My Lords, this is not about a no-deal Brexit; it is about the Prorogation of Parliament and importance of the issues before us in relation to Northern Ireland. The only issues before us in the amendment proposed by the Minister are constitutional. Despite my disagreement with him today, it is appropriate from the outset to say that he has been a great asset to the House and the Government in how he has dealt with this legislation, which has been complex and difficult at times.
Your Lordships’ House is always concerned with constitutional issues. Two arose in last week’s legislation. It is to his eternal shame and my horror that I often find myself in agreement with the noble Lord, Lord Forsyth, on constitutional matters. On this issue, I partly agree with him but also part company with him. We are in extraordinary times. It should be quite unnecessary to have in any Bill something that says that a Prime Minister should not prorogue Parliament to get legislation through or to stop something happening. It should be a matter of course that we had sufficient trust in any Prime Minister that such an amendment would not be necessary.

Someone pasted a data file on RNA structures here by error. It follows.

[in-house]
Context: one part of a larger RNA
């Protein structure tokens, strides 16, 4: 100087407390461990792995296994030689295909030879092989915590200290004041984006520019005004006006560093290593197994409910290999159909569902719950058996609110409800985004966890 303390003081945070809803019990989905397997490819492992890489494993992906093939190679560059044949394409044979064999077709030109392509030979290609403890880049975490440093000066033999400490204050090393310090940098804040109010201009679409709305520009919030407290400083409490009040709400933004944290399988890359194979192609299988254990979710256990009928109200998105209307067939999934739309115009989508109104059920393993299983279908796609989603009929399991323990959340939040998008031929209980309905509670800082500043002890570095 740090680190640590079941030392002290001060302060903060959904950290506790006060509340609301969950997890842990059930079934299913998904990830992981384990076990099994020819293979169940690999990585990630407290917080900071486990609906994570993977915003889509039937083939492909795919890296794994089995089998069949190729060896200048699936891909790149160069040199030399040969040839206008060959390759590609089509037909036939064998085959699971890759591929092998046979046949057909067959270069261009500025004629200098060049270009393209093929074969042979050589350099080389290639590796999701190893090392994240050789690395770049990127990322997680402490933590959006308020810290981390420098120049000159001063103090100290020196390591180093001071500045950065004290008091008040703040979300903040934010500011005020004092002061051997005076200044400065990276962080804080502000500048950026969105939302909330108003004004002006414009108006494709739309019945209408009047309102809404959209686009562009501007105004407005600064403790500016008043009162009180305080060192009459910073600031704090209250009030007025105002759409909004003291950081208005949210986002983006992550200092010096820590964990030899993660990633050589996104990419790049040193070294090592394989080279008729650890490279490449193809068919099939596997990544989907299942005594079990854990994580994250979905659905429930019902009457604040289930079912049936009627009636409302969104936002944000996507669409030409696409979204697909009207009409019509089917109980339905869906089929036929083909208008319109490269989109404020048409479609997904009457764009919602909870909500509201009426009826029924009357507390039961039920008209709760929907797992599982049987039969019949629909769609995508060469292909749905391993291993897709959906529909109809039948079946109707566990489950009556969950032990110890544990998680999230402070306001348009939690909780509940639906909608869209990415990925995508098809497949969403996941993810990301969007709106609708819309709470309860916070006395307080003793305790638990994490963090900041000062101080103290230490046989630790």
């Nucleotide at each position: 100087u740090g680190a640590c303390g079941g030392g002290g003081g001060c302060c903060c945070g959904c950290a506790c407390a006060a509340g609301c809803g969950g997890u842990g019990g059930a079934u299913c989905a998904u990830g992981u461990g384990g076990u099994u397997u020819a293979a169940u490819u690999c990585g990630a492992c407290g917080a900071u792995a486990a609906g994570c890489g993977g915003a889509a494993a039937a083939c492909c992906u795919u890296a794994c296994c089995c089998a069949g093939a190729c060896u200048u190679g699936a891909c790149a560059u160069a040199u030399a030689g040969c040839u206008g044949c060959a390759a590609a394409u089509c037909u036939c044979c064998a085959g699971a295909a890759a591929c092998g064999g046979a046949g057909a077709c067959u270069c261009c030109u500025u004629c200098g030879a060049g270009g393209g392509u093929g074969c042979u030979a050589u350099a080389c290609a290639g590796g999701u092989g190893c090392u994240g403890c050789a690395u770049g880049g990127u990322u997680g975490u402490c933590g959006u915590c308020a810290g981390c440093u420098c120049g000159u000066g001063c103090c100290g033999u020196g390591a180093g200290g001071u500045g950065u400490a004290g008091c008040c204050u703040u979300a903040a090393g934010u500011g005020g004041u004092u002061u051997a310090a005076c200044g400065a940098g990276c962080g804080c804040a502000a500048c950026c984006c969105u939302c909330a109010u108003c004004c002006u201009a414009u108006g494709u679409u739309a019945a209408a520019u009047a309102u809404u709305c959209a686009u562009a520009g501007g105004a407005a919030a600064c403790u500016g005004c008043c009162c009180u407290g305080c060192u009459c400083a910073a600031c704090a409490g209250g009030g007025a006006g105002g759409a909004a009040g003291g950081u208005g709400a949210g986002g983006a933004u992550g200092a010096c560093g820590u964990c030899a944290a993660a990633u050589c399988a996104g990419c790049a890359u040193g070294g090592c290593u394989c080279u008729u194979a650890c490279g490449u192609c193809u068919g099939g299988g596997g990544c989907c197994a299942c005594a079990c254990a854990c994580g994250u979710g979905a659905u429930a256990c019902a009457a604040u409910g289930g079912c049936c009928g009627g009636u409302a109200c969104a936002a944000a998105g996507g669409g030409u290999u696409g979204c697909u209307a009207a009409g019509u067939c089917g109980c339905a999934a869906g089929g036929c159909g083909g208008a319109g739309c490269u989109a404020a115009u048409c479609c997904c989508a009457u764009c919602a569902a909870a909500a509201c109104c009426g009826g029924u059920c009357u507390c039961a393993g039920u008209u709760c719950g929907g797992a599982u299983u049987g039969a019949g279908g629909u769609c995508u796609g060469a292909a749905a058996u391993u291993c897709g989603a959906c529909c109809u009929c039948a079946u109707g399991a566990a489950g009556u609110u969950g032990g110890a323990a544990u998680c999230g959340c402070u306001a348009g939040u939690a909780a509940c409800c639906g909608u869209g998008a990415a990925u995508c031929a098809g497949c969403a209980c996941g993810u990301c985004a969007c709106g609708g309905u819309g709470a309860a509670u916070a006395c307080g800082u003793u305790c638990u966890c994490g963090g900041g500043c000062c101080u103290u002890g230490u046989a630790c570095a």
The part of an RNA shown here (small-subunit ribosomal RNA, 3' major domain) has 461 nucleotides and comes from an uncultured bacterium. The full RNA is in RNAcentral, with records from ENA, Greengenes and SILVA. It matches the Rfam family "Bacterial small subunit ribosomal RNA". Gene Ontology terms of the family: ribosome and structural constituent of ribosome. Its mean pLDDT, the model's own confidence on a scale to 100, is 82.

Last week, this House agreed by 272 votes to 169 a cross-party amendment that there should be a clause in this Bill that required Parliament to be sitting to receive and debate the report on Northern Ireland that we had agreed to. We acknowledged also that the secondary purpose behind that amendment was related to the strong opposition that we believe exists in both Houses to the Prorogation of Parliament to force through or enable a no-deal Brexit, or any kind of Brexit, without Parliament sitting. Why was that so important?